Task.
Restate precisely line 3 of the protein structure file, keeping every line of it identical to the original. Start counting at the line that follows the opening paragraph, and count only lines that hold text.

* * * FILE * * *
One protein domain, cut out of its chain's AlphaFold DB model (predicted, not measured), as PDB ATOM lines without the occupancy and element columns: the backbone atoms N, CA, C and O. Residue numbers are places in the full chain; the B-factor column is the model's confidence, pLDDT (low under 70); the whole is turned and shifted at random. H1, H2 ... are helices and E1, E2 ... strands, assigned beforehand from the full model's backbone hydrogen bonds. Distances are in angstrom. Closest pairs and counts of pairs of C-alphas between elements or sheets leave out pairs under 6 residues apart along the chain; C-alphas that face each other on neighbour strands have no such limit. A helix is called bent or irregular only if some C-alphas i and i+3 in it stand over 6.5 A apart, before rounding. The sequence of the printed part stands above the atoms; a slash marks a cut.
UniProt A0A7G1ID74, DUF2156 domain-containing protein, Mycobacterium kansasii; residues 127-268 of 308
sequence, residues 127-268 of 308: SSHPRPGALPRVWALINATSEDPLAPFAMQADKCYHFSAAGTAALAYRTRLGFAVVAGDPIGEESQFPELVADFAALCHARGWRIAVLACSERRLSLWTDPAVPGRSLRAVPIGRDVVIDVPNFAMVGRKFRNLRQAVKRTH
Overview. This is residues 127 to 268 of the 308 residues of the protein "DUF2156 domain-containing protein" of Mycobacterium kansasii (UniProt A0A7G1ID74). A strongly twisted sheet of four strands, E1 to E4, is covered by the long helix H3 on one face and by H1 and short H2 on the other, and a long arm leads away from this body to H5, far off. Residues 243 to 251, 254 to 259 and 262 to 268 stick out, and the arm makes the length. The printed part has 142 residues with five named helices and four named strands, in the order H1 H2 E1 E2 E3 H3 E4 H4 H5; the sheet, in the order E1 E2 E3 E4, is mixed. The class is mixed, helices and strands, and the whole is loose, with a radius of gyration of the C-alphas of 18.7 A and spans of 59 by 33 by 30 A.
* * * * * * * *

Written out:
Overview. This is residues 127 to 268 of the 308 residues of the protein "DUF2156 domain-containing protein" of Mycobacterium kansasii (UniProt A0A7G1ID74). A strongly twisted sheet of four strands, E1 to E4, is covered by the long helix H3 on one face and by H1 and short H2 on the other, and a long arm leads away from this body to H5, far off. Residues 243 to 251, 254 to 259 and 262 to 268 stick out, and the arm makes the length. The printed part has 142 residues with five named helices and four named strands, in the order H1 H2 E1 E2 E3 H3 E4 H4 H5; the sheet, in the order E1 E2 E3 E4, is mixed. The class is mixed, helices and strands, and the whole is loose, with a radius of gyration of the C-alphas of 18.7 A and spans of 59 by 33 by 30 A.